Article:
First quad flights successful.....pretty much.

I built my first quad from scratch.  It's based on the ArduCopter.  I used aluminium towel rods for the arms and some sixteenth inch aluminium plate for the support and sixteenth by half inch strips for landing gear.  The motors are A2217-9 950Kv, APC 10 x 4.7 props, Hobby Wing 18A ESCs, Hyperion 4000mAh 3s lipo,  and an APM 2.0. The total weight is at 1449 grams.


Above is a picture of the quad before I hooked everything up.  The ESCs are wire-tied to each arm and the battery is strapped to the bottom of the platform.  I also have a plastic food storage tub that I strap over the APM for protection when I fly.

I've flown fixed wing and mini helicopters but I've never flown a quad before so I was a little nervous.  My flying location is 7200 feet above sea level so I wasn't sure what to expect with respect to power and response but there were no problems at all.  I followed the "first flights" documentation and flew many short, low altitude flights to get a feel for flying.  I had to pitch backwards a little to hold in place so I need to do some tuning.  The pitch wasn't so bad I wanted to stop flying to tune so I kept going.  I hit the throttle a little to much and the quad zoomed skyward to 80 or 90 feet.  It then drifted between the sun and my eyes.  The next thing I did was panic and cut the throttle.  That resulted in the quad dropping out of the sun and sky at an alarming rate.  About 20 feet from the ground I added throttle.  I was successful in slowing the decent to the point where I thought I could land successfully.  I was still a little nervous from the prior happenings and when I landed, the quad was moving sideways faster than I thought and the left two landing gear touched the ground and the quad flipped over and one of the props busted.  I didn't follow all of the advice in the documentation and did not purchase extra props so I'm grounded for a few days.  Even with the bad landing and busted prop, it was a very good experience for my first flights.  The APM 2.0 performed flawlessly.  The hardware and software are amazing.

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Comment by R. D. Starwalt on July 30, 2012 at 6:42pm

Congratulations on your maiden flight!

I bought some extra props today but my local hobby shop didn't have the pushers needed. They ordered them and should arrive by Friday of this week. Just in time, I hope, for some weeked tests and perhaps a maiden flight.

Comment by Tony Heaton on July 30, 2012 at 7:17pm

R.D., I hope your tests and flights go well.  I did lots of test holding the quad in my hand (without props) to make sure motors sounded like they were doing the right thing before I even attempted flight.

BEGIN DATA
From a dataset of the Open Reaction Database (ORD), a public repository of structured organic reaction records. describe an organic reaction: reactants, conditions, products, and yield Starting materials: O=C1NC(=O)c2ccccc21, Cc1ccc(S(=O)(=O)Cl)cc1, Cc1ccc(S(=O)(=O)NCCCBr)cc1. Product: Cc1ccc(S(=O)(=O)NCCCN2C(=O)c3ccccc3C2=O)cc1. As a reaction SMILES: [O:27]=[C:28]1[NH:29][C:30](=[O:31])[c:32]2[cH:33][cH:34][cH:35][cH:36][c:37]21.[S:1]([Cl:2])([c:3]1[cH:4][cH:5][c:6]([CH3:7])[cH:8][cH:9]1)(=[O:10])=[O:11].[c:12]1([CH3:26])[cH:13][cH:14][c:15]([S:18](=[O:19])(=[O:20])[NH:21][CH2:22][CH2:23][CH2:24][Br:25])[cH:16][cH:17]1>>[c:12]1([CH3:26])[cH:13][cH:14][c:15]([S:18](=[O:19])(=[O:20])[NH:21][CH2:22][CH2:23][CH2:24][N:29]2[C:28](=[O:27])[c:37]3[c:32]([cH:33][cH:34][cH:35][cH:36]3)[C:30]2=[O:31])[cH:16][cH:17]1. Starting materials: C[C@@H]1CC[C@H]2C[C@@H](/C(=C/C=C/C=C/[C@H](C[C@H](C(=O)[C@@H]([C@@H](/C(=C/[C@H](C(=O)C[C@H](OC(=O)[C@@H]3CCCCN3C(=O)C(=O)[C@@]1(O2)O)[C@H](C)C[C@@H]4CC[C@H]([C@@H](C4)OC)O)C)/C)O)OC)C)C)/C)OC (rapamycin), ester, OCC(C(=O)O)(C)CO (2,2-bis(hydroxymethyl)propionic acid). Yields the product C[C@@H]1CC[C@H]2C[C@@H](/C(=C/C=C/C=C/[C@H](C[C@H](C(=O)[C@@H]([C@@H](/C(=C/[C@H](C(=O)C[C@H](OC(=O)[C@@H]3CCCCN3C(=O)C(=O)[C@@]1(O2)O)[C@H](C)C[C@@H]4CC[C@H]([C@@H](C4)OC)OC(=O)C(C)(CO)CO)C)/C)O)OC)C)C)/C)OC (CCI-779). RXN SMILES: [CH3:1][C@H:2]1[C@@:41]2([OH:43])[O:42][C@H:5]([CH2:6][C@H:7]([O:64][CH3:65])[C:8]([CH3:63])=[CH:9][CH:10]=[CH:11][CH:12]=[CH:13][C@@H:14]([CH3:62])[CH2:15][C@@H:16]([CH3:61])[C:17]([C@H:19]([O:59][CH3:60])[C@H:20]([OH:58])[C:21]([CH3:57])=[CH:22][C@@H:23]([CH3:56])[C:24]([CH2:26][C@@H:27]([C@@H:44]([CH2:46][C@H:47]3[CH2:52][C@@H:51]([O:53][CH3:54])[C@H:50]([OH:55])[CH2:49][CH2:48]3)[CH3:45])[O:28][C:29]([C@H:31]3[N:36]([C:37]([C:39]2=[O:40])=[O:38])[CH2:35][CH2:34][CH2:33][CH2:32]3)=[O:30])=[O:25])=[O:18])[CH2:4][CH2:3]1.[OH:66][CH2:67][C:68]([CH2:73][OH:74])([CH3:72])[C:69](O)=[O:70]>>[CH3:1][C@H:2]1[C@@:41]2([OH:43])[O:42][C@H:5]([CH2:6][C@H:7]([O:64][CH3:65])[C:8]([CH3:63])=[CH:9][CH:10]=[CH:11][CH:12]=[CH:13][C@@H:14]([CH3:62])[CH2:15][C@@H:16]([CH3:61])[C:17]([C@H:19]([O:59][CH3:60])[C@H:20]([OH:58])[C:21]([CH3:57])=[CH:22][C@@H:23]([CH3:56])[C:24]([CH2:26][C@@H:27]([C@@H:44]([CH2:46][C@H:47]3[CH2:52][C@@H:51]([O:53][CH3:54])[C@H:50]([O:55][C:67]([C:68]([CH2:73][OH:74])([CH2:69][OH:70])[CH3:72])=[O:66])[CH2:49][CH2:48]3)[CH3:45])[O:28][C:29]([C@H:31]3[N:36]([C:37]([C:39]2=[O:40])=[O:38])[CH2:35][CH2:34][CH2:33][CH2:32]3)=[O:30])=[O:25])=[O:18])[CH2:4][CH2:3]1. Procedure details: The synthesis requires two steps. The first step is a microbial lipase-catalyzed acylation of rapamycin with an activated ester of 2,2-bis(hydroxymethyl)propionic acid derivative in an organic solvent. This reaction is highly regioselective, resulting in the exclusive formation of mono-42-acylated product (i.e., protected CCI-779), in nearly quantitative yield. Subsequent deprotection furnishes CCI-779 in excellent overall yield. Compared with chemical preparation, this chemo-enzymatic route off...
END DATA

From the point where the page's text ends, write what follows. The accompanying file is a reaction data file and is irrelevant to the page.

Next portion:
Question for all:

As I mentioned above, the quad would pitch forward when taking off and I had to pull back on the pitch to hold in place.  I've read many tuning comments and the manual but I'm still not sure what PID to change if any.  On the AC wiki there is a document called AC2_Tweaks.  It talks about flying in auto-trim mode in windless conditions.  This seems like it might be my answer.  Can anyone confirm this or give me other ideas?  I have leveled the quad on a level surface and checked with a bubble level.

Thanks in advance

Comment by Carl La France on July 30, 2012 at 7:59pm

Congratulations !Tony Good Luck R.D.

Comment by Kur on July 30, 2012 at 8:55pm
Tony,

First of all congrats on your maiden flight. I alss had my first maiden flight yesterday. Here is the video http://www.youtube.com/watch?v=CTkMQjI3_XM

I am also having the same issue as you are. As soon as I take off quad just goes in the forward direction. Even thought I am not giving any command to the quad except throttle. I am also not sure which PID should I change.
Hope, somebody helps us out.

Once again, congrats.
Cheers,
Kur
Comment by Simon on July 31, 2012 at 6:38am

Hi Kur and Tony. I am also pretty new at this and have been testing my first quad for the past few weeks - at irregular intervals while inevitably waiting for new parts!

One thing to watch out for when experiencing drift on takeoff is even weight distribution. Just make sure that one side isn't heavier than the others.

Another thing to check is that the APM has been leveled properly. Violent inflight movements can upset the settings and it can pay to re-level by performing the ESC disarm movement on your transmitter (hold throttle down and to the left for about 15 seconds) - making sure the rig is level at the time you do this. I am pretty sure this particular technique has helped me on at least one occasion.

One more thing, hold the rig in the air with your hand and start the motors slowly and see if the rig remains evenly balanced with some thrust applied. If not, and you find that one arm wants to swing up, then something is wrong. My best piece of advice in this instance is to pull out all the wiring and reconnect everything one step at a time while following the instructions. I thought I had everything setup correctly - but after triple checking, it worked out I had misunderstood an instruction and placed the wires in the wrong spot. This technique will save you a lot of propellers too!

Good luck.

Comment by Simon on July 31, 2012 at 6:47am

Sorry, just to make it clear, on that last point - holding the rig in the air and running the motors - you need to do this with the props ON (as opposed to the method without props that Tony said he had already tried).

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